Pensions - Articles - No respite for pension schemes as base rate goes unchanged

Following the Bank of England’s widely anticipated decision to keep interest rates at the current level of 0.5%, Robert Palmer, partner at Quantum Advisory, explains what options there are for UK pension schemes as prevailing market conditions continue to be a massive challenge for all key stakeholders.

 Robert says: “Anemic first quarter growth has led to The Bank of England kicking the can down the road by voting 7-2 to keep the base rate as is. A few months ago, the consensus was that there would be a rate rise with the market already pricing one in! The timing of future rate rises is also increasingly uncertain and it feels like a good time to revisit what impact this is having on defined benefit pension schemes. For example, low interest rates mean Cash Equivalent Transfer Values (CETV) - the transfer value from a final salary scheme – remain high. Great news for the recipient, but not so good for the scheme that must fund it. Further large pension payments coupled with material CETVs, will result in schemes becoming cashflow negative. An investment solution is required to ensure suitable liquid assets are available when required to meet these benefit payments.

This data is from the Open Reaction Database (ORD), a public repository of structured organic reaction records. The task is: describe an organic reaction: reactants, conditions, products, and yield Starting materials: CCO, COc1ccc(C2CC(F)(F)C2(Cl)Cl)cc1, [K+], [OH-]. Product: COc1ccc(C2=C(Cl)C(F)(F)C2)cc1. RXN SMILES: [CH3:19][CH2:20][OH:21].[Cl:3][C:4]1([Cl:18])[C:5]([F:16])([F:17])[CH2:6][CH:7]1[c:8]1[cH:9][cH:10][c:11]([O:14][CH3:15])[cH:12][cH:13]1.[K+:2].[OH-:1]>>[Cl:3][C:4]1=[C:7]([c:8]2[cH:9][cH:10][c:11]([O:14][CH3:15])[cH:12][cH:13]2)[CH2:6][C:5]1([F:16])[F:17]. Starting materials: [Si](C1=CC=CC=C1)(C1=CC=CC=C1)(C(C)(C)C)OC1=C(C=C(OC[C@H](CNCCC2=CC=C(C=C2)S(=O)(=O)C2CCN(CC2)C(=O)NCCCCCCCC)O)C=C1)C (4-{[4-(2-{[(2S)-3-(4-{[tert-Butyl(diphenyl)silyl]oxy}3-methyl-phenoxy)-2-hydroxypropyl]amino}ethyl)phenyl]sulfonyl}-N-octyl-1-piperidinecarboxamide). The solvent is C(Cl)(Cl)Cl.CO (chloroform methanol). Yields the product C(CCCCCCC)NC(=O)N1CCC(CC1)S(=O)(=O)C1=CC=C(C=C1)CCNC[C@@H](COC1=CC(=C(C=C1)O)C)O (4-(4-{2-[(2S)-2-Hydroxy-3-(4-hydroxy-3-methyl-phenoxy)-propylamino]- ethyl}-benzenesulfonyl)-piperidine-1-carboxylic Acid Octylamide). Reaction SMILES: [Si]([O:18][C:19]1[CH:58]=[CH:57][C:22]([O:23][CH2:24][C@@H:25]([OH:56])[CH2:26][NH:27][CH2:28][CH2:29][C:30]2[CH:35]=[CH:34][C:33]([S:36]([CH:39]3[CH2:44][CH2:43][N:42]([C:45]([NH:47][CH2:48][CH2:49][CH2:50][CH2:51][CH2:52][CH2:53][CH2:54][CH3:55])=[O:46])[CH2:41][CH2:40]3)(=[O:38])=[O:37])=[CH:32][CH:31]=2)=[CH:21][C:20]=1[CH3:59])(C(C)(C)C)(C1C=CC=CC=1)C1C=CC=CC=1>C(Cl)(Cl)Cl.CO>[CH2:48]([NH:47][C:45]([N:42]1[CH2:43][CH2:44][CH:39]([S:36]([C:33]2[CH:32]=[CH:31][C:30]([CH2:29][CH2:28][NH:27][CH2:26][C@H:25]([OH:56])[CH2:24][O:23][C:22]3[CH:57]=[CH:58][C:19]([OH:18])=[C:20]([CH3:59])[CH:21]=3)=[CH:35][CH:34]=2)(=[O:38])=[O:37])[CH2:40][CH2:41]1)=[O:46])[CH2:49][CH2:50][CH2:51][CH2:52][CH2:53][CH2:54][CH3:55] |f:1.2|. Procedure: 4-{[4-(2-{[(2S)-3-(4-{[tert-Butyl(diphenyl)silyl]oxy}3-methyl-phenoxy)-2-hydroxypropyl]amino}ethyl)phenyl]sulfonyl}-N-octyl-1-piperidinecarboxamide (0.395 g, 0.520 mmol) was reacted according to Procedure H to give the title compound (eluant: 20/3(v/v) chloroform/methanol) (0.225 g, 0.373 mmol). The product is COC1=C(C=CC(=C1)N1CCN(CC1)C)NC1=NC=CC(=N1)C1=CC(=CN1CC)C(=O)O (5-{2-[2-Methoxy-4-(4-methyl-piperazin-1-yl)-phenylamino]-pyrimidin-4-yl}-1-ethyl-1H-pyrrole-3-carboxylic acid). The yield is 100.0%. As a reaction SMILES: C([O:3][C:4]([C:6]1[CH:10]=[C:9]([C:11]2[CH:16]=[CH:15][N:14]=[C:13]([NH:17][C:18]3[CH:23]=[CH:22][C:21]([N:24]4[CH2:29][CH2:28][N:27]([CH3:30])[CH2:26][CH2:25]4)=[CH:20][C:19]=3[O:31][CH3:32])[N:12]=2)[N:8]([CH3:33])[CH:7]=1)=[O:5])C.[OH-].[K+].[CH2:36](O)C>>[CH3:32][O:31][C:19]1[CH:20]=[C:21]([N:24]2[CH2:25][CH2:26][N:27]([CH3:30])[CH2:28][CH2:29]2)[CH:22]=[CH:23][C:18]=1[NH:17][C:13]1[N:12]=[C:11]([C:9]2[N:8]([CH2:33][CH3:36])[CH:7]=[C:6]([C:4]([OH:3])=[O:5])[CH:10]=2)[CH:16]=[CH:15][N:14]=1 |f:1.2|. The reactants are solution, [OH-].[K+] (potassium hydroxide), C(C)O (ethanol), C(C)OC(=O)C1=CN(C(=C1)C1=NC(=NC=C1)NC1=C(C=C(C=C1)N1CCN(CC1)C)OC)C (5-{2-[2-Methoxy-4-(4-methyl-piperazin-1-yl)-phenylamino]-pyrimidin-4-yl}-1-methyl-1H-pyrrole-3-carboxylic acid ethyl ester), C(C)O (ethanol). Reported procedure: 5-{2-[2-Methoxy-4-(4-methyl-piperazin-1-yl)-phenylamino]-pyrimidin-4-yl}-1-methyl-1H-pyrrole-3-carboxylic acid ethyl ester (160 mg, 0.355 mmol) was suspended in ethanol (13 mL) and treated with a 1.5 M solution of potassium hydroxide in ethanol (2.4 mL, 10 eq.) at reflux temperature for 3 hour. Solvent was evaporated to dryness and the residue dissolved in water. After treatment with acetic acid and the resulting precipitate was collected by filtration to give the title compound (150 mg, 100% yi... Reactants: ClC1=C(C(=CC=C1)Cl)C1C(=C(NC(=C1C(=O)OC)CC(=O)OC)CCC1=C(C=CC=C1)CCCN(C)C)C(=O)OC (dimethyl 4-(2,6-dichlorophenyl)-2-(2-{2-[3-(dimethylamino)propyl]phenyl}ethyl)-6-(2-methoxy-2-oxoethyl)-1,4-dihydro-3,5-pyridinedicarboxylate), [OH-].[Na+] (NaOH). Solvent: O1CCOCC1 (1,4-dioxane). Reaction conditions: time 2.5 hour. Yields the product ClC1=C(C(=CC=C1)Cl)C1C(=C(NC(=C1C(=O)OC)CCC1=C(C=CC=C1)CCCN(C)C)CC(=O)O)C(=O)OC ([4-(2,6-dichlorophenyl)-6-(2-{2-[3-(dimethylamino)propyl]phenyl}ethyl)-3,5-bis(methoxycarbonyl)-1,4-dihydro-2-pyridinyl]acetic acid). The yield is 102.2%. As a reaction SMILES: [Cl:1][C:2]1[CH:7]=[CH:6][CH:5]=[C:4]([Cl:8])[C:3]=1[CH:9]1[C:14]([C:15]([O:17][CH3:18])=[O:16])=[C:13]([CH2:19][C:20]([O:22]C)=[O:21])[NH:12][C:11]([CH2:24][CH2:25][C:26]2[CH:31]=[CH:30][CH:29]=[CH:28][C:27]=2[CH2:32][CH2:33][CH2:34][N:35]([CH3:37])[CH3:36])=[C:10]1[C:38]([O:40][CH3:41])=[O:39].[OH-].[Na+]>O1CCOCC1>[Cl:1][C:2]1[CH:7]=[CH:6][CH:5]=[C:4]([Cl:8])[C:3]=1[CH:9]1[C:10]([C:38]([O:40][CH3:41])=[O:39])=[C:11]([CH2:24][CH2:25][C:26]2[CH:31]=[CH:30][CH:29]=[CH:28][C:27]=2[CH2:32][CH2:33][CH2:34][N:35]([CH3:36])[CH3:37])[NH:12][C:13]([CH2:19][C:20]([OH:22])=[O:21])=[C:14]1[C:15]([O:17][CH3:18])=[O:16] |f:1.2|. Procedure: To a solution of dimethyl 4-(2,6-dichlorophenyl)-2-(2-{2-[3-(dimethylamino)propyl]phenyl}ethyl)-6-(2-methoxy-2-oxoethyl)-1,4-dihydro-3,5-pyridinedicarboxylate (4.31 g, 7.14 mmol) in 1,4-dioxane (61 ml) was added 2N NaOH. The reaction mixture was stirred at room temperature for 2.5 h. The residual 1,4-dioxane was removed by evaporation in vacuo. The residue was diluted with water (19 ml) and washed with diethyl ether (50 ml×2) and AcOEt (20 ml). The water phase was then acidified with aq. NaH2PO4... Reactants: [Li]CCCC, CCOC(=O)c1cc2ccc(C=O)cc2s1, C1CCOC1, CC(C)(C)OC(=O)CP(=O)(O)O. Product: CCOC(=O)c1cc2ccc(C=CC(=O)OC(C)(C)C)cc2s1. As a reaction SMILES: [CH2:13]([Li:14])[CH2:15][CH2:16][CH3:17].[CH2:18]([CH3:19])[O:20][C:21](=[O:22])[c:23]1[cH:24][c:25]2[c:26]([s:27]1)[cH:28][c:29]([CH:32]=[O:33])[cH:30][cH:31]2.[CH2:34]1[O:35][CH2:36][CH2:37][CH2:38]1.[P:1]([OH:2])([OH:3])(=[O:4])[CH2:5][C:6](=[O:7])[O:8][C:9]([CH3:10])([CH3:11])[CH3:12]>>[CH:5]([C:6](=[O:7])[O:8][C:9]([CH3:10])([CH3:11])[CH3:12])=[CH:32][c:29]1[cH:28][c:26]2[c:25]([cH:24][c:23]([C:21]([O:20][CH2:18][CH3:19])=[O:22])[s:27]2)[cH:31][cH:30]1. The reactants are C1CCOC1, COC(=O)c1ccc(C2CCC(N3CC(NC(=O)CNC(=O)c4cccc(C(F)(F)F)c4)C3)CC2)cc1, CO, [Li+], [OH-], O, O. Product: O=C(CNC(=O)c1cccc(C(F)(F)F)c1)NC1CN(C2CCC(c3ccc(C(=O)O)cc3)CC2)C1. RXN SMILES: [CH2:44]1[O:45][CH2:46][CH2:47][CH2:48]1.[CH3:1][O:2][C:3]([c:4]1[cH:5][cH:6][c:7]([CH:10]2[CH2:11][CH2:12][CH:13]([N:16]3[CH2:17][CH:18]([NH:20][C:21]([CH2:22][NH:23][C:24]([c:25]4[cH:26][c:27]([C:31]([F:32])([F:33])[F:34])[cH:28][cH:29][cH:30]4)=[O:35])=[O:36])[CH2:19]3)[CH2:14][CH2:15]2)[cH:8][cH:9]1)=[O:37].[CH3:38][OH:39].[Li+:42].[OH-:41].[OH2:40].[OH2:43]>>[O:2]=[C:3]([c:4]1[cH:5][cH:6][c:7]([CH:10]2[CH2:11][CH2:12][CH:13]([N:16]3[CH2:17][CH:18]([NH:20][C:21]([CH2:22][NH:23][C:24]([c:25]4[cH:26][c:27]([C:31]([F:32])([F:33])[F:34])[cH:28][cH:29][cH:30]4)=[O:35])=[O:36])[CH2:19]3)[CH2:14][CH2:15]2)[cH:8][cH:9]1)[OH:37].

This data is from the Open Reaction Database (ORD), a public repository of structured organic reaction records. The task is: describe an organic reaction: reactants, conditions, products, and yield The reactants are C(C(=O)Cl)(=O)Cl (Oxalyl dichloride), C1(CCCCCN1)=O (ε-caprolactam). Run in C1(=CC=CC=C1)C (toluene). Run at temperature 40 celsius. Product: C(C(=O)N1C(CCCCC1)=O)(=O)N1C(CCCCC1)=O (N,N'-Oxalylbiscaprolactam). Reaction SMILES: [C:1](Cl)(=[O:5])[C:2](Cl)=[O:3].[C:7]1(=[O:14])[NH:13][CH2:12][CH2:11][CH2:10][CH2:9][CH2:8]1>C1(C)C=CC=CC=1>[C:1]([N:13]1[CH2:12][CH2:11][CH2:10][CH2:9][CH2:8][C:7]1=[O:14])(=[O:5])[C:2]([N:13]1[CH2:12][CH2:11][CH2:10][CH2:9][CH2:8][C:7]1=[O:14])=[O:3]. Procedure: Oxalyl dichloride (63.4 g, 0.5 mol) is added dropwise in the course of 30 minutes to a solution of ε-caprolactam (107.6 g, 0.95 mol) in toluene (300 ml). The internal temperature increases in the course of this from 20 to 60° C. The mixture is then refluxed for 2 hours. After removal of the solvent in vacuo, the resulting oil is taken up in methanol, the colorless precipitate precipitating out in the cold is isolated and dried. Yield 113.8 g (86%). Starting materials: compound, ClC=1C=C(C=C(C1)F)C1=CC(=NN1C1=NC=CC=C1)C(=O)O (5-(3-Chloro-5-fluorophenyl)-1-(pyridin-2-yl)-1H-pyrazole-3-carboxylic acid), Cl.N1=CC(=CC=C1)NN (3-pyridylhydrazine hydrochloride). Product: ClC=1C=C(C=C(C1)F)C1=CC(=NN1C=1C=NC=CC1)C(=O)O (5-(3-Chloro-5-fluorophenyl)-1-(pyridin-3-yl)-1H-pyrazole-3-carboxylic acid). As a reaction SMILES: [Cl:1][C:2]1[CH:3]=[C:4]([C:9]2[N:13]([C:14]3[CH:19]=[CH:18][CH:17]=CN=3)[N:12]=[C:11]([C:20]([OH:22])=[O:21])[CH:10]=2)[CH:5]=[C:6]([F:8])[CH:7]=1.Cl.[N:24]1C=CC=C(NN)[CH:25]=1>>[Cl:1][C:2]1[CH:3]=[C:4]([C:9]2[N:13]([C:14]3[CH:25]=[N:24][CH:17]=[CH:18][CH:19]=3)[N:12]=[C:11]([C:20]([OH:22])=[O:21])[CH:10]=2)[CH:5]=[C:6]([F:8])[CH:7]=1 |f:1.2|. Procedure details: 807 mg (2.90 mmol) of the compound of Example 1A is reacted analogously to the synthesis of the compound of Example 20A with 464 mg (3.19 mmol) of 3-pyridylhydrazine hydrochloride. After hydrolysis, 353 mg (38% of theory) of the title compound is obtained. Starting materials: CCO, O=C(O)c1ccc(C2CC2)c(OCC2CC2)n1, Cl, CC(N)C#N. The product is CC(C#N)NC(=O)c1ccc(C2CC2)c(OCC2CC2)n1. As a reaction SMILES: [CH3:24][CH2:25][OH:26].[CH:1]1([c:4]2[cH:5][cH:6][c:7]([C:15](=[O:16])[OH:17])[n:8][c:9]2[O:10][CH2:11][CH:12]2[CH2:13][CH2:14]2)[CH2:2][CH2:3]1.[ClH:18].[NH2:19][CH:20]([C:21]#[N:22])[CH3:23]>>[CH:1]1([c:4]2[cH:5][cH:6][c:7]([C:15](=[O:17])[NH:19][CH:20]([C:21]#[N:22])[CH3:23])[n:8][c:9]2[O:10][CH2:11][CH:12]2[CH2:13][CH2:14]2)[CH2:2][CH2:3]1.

“Cashflow Driven Investment (CDI) presents a viable solution for those waiting for interest rates to rise before increasing their exposure to ‘protection assets’. A diversified portfolio of growth assets may offer a more attractive return potential but can carry too much risk over such short periods. CDI mitigates this short-term risk, at the cost of more modest returns.
 “A relatively new breed of credit based pooled funds could offer the best of both worlds. These provide a degree of extra return above cash plus predictable cash flows that mirror the short-term benefit outgo of a typical UK pension scheme. The cash flows are sculpted from the coupons and redemptions of a combination of gilts, global buy-and-maintain credit and amortising multi-asset credit, plus derivatives to fill any gaps.
 “With the increasing uncertainty surrounding future rate rises, I believe that cashflow negative schemes should consider implementing CDI strategies”

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